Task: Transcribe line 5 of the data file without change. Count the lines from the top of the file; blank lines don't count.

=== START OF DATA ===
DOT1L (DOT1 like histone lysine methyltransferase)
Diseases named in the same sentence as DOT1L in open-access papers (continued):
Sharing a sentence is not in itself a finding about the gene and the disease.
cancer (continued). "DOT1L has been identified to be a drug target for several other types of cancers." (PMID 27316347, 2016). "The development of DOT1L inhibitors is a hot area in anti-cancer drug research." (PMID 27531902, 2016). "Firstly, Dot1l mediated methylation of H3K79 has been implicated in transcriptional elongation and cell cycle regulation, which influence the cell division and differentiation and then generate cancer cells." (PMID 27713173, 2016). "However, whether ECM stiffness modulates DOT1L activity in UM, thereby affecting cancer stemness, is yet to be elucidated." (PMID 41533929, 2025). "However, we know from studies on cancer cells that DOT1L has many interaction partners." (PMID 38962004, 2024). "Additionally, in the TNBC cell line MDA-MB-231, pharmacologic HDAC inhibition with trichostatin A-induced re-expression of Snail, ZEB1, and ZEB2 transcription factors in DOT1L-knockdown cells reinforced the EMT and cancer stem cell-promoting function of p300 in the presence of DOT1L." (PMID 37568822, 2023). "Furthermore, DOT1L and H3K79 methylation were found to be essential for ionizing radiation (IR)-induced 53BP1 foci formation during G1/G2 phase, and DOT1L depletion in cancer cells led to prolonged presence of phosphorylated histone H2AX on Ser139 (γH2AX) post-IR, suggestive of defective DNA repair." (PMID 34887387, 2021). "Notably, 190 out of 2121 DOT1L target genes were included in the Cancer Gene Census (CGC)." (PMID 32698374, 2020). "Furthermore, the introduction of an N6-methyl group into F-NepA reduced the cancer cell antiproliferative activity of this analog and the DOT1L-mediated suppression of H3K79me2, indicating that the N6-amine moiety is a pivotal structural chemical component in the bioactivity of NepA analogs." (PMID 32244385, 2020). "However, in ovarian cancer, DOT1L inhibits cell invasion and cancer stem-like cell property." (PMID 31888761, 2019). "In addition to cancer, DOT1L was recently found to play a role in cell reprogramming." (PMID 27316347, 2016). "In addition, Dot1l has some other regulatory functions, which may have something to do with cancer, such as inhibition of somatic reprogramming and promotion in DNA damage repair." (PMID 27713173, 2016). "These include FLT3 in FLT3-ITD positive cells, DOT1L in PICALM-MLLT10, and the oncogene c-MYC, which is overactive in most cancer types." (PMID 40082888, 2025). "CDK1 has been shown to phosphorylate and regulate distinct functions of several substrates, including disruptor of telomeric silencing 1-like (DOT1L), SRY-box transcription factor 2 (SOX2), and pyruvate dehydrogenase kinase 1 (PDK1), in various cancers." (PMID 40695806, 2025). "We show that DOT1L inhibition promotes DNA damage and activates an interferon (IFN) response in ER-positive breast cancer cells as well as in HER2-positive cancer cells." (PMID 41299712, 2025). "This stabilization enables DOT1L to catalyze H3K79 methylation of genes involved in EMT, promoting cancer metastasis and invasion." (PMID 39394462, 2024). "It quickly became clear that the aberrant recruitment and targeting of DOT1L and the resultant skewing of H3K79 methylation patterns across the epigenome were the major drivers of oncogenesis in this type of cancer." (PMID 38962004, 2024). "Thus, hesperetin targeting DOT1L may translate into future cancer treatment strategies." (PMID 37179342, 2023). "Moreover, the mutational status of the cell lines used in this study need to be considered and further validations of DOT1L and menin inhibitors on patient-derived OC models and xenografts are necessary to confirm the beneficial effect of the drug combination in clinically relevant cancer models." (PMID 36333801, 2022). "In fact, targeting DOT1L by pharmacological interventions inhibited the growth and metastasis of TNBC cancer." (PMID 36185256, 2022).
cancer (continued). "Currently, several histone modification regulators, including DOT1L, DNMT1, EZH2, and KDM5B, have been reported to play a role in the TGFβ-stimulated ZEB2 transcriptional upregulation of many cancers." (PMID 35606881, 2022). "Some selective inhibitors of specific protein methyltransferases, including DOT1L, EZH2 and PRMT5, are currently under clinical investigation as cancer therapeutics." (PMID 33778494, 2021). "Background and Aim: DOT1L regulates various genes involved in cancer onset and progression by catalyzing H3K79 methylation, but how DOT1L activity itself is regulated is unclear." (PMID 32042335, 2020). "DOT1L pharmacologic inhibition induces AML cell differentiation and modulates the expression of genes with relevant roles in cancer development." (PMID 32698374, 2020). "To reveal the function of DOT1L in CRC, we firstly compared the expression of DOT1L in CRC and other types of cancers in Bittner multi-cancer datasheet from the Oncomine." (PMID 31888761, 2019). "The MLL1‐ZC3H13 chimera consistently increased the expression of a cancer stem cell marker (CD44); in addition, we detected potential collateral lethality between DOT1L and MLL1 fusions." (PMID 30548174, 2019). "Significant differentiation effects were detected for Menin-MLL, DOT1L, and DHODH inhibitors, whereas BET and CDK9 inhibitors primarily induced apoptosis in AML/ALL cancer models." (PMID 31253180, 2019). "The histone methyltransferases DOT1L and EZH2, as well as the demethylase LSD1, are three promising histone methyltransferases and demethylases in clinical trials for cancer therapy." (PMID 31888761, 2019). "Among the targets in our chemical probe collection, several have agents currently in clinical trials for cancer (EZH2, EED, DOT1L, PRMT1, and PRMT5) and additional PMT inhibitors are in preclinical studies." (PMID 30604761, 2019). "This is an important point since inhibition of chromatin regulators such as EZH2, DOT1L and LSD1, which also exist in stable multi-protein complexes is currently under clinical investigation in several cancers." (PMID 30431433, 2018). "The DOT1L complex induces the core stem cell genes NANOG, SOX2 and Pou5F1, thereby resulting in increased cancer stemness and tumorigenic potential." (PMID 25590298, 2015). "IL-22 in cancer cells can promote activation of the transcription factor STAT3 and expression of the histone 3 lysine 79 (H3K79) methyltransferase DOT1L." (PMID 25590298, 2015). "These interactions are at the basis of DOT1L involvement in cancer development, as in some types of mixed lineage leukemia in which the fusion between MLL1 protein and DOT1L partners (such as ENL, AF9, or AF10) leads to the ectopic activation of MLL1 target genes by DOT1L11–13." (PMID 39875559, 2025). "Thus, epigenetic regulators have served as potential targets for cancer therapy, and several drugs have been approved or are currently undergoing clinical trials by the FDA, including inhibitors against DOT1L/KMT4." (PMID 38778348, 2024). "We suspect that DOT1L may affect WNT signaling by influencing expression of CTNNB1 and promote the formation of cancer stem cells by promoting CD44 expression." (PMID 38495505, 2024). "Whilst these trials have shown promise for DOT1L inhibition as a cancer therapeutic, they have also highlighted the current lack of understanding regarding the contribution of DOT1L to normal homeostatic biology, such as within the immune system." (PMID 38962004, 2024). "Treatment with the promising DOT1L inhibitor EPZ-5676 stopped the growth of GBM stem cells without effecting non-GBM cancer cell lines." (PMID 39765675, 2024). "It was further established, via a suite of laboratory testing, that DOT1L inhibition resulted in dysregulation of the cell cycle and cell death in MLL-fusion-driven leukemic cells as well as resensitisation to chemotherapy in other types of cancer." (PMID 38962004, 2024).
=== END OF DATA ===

cancer (continued). "Currently, several histone modification regulators, including DOT1L, DNMT1, EZH2, and KDM5B, have been reported to play a role in the TGFβ-stimulated ZEB2 transcriptional upregulation of many cancers." (PMID 35606881, 2022). "Some selective inhibitors of specific protein methyltransferases, including DOT1L, EZH2 and PRMT5, are currently under clinical investigation as cancer therapeutics." (PMID 33778494, 2021). "Background and Aim: DOT1L regulates various genes involved in cancer onset and progression by catalyzing H3K79 methylation, but how DOT1L activity itself is regulated is unclear." (PMID 32042335, 2020). "DOT1L pharmacologic inhibition induces AML cell differentiation and modulates the expression of genes with relevant roles in cancer development." (PMID 32698374, 2020). "To reveal the function of DOT1L in CRC, we firstly compared the expression of DOT1L in CRC and other types of cancers in Bittner multi-cancer datasheet from the Oncomine." (PMID 31888761, 2019). "The MLL1‐ZC3H13 chimera consistently increased the expression of a cancer stem cell marker (CD44); in addition, we detected potential collateral lethality between DOT1L and MLL1 fusions." (PMID 30548174, 2019). "Significant differentiation effects were detected for Menin-MLL, DOT1L, and DHODH inhibitors, whereas BET and CDK9 inhibitors primarily induced apoptosis in AML/ALL cancer models." (PMID 31253180, 2019). "The histone methyltransferases DOT1L and EZH2, as well as the demethylase LSD1, are three promising histone methyltransferases and demethylases in clinical trials for cancer therapy." (PMID 31888761, 2019). "Among the targets in our chemical probe collection, several have agents currently in clinical trials for cancer (EZH2, EED, DOT1L, PRMT1, and PRMT5) and additional PMT inhibitors are in preclinical studies." (PMID 30604761, 2019). "This is an important point since inhibition of chromatin regulators such as EZH2, DOT1L and LSD1, which also exist in stable multi-protein complexes is currently under clinical investigation in several cancers." (PMID 30431433, 2018). "The DOT1L complex induces the core stem cell genes NANOG, SOX2 and Pou5F1, thereby resulting in increased cancer stemness and tumorigenic potential." (PMID 25590298, 2015). "IL-22 in cancer cells can promote activation of the transcription factor STAT3 and expression of the histone 3 lysine 79 (H3K79) methyltransferase DOT1L." (PMID 25590298, 2015). "These interactions are at the basis of DOT1L involvement in cancer development, as in some types of mixed lineage leukemia in which the fusion between MLL1 protein and DOT1L partners (such as ENL, AF9, or AF10) leads to the ectopic activation of MLL1 target genes by DOT1L11–13." (PMID 39875559, 2025). "Thus, epigenetic regulators have served as potential targets for cancer therapy, and several drugs have been approved or are currently undergoing clinical trials by the FDA, including inhibitors against DOT1L/KMT4." (PMID 38778348, 2024). "We suspect that DOT1L may affect WNT signaling by influencing expression of CTNNB1 and promote the formation of cancer stem cells by promoting CD44 expression." (PMID 38495505, 2024). "Whilst these trials have shown promise for DOT1L inhibition as a cancer therapeutic, they have also highlighted the current lack of understanding regarding the contribution of DOT1L to normal homeostatic biology, such as within the immune system." (PMID 38962004, 2024). "Treatment with the promising DOT1L inhibitor EPZ-5676 stopped the growth of GBM stem cells without effecting non-GBM cancer cell lines." (PMID 39765675, 2024). "It was further established, via a suite of laboratory testing, that DOT1L inhibition resulted in dysregulation of the cell cycle and cell death in MLL-fusion-driven leukemic cells as well as resensitisation to chemotherapy in other types of cancer." (PMID 38962004, 2024).